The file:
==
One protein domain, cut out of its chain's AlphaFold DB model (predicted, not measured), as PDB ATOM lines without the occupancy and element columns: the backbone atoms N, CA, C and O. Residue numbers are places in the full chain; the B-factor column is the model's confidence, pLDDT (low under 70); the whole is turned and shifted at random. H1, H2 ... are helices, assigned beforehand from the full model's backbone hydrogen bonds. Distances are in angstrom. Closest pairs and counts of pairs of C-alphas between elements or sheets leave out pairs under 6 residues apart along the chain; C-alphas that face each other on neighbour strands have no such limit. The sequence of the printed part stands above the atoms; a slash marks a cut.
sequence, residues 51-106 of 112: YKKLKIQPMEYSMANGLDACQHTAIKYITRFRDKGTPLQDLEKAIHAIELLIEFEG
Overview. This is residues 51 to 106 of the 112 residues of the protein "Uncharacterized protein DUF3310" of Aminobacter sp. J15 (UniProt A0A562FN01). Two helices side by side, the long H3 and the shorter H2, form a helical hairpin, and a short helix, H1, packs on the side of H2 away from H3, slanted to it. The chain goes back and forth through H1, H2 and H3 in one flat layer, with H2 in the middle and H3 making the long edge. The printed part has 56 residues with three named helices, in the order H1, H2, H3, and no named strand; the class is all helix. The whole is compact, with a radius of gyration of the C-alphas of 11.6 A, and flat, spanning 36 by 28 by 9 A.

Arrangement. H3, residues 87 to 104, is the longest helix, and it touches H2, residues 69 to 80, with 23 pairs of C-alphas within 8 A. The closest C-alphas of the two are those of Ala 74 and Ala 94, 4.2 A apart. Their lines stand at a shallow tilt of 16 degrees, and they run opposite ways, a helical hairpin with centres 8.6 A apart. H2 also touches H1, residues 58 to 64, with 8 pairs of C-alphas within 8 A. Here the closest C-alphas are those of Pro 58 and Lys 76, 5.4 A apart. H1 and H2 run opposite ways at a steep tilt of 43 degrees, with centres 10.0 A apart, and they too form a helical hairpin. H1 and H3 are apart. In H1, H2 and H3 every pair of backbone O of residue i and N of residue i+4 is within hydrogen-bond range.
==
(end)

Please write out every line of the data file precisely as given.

One protein domain, cut out of its chain's AlphaFold DB model (predicted, not measured), as PDB ATOM lines without the occupancy and element columns: the backbone atoms N, CA, C and O. Residue numbers are places in the full chain; the B-factor column is the model's confidence, pLDDT (low under 70); the whole is turned and shifted at random. H1, H2 ... are helices, assigned beforehand from the full model's backbone hydrogen bonds. Distances are in angstrom. Closest pairs and counts of pairs of C-alphas between elements or sheets leave out pairs under 6 residues apart along the chain; C-alphas that face each other on neighbour strands have no such limit. The sequence of the printed part stands above the atoms; a slash marks a cut.
sequence, residues 51-106 of 112: YKKLKIQPMEYSMANGLDACQHTAIKYITRFRDKGTPLQDLEKAIHAIELLIEFEG
Overview. This is residues 51 to 106 of the 112 residues of the protein "Uncharacterized protein DUF3310" of Aminobacter sp. J15 (UniProt A0A562FN01). Two helices side by side, the long H3 and the shorter H2, form a helical hairpin, and a short helix, H1, packs on the side of H2 away from H3, slanted to it. The chain goes back and forth through H1, H2 and H3 in one flat layer, with H2 in the middle and H3 making the long edge. The printed part has 56 residues with three named helices, in the order H1, H2, H3, and no named strand; the class is all helix. The whole is compact, with a radius of gyration of the C-alphas of 11.6 A, and flat, spanning 36 by 28 by 9 A.

Arrangement. H3, residues 87 to 104, is the longest helix, and it touches H2, residues 69 to 80, with 23 pairs of C-alphas within 8 A. The closest C-alphas of the two are those of Ala 74 and Ala 94, 4.2 A apart. Their lines stand at a shallow tilt of 16 degrees, and they run opposite ways, a helical hairpin with centres 8.6 A apart. H2 also touches H1, residues 58 to 64, with 8 pairs of C-alphas within 8 A. Here the closest C-alphas are those of Pro 58 and Lys 76, 5.4 A apart. H1 and H2 run opposite ways at a steep tilt of 43 degrees, with centres 10.0 A apart, and they too form a helical hairpin. H1 and H3 are apart. In H1, H2 and H3 every pair of backbone O of residue i and N of residue i+4 is within hydrogen-bond range.